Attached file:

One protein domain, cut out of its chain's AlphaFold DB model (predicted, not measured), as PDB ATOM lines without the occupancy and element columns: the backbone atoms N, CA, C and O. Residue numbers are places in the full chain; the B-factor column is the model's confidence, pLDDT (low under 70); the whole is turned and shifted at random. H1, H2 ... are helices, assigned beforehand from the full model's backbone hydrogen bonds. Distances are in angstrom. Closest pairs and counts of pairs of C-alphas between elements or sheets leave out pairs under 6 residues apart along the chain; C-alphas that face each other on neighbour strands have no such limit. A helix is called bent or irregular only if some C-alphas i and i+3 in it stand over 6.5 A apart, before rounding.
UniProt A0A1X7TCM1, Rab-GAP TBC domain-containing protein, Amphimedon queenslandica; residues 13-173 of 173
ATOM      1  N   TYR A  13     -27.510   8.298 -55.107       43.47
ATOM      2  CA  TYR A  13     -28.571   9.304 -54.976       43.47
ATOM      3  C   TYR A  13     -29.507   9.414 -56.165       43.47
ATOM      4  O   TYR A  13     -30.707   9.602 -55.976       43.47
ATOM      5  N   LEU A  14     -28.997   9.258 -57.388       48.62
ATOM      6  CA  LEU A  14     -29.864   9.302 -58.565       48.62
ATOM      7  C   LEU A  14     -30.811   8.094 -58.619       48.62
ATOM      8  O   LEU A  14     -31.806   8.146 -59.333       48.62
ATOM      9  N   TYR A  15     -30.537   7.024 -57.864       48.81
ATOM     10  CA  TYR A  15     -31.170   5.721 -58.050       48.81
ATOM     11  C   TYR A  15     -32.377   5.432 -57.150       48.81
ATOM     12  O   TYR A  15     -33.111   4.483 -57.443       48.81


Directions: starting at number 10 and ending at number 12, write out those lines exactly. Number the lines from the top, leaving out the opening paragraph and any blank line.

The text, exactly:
ATOM      9  N   TYR A  15     -30.537   7.024 -57.864       48.81
ATOM     10  CA  TYR A  15     -31.170   5.721 -58.050       48.81
ATOM     11  C   TYR A  15     -32.377   5.432 -57.150       48.81